Health Reform Pressure Points: Excise Tax, Individual Mandate, Antitrust Legislation
News outlets report on several of the pending policy issues of a health care overhaul.
"An agreement to tax high-cost, employer-sponsored health insurance plans, announced with fanfare by the White House and labor unions last month, is losing support from labor leaders, who say the proposal is too high a price to pay for the limited health care package they expect to emerge from Congress," The New York Times reports. "With support for the tax eroding, Congressional leaders are searching for alternative sources of revenue." Many House Democrats also "continue to criticize the tax as bad policy," and say "the tax is bad politics because it would set the middle class against the poor - people struggling to keep health insurance against people struggling to get it" (Pear, 2/15).
Meanwhile, the individual mandate, which would require most Americans to carry health insurance, is now "one of the most abhorrent provisions of the Democrats' health overhaul bills" to Republicans, NPR reports, quoting Sen. Orrin Hatch, R-Utah: "Congress has never crossed the line between regulating what people choose to do and ordering them to do it."
NPR adds "But Hatch's opposition is ironic, or some would say, politically motivated. The last time Congress debated a health overhaul, when Bill Clinton was president, Hatch and several other senators who now oppose the so-called individual mandate actually supported a bill that would have required it. In fact, says Len Nichols of the New America Foundation, the individual mandate was originally a Republican idea." NPR adds that "the summary of the Republican bill from the Clinton era and the Democratic bills that passed the House and Senate over the past few months are startlingly alike" (Rovner, 2/15).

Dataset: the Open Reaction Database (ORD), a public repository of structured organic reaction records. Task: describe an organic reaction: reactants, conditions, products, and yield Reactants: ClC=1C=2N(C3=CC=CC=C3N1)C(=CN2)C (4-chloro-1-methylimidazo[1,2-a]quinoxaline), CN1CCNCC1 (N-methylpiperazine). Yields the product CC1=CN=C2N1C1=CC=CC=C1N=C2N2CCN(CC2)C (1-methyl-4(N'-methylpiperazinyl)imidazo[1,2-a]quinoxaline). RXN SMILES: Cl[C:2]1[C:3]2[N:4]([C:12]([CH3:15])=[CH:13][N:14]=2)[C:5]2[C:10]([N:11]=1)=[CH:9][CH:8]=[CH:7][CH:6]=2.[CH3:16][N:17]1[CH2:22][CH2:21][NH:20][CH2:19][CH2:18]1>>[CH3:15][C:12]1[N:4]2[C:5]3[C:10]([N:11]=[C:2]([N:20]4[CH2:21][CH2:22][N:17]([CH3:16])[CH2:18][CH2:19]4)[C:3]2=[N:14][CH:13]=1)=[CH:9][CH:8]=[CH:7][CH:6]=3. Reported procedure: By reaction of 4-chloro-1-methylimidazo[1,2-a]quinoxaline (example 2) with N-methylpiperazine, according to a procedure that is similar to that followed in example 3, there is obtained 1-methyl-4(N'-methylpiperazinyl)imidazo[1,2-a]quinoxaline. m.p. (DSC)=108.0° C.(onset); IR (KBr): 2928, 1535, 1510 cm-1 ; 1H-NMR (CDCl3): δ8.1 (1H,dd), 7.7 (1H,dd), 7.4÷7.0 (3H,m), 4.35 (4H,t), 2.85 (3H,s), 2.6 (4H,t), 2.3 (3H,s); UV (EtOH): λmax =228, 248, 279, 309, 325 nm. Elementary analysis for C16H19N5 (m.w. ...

The Los Angeles Times details the pro and con arguments of the individual mandate, as represented by Linda Blumberg, a senior fellow at the Urban Institute, and Glen Whitman, an economist at Cal State Northridge (Borrell, 2/15).
Politico reports that Democrats may "scale back" legislation to end the antitrust exemption for health insurers "to protect insurance companies that offer malpractice coverage to doctors and other health care providers, bowing to industry pressure in the latest concession of the health care fight. On Monday, Democratic aides in the House said the final bill likely won't include controversial new restrictions on medical malpractice insurers. Its authors also appear inclined to strip new authority for the Federal Trade Commission because it sparked similar unease" (O'Connor, 2/16).
Meanwhile, The Hill reports that President Obama, "a longtime ally of the trial lawyers," may resurrect the idea of tort reform. "Obama's hints that he is willing to make a deal with Republicans on medical malpractice reform has got physicians and trial lawyers scratching their heads. As recently as Tuesday, Obama floated the possibility of offering an olive branch to Republicans on malpractice reform as a gesture of bipartisanship. 'I've said from the beginning of this debate I'd be willing to work on that,' Obama remarked during a press briefing." But the president "has not explained where he sees the middle ground and, indeed, has rejected Republicans' top priority in this area: the hard-dollar caps on lawsuit awards in malpractice cases long sought by the physician and business lobbies" (Young, 2/14).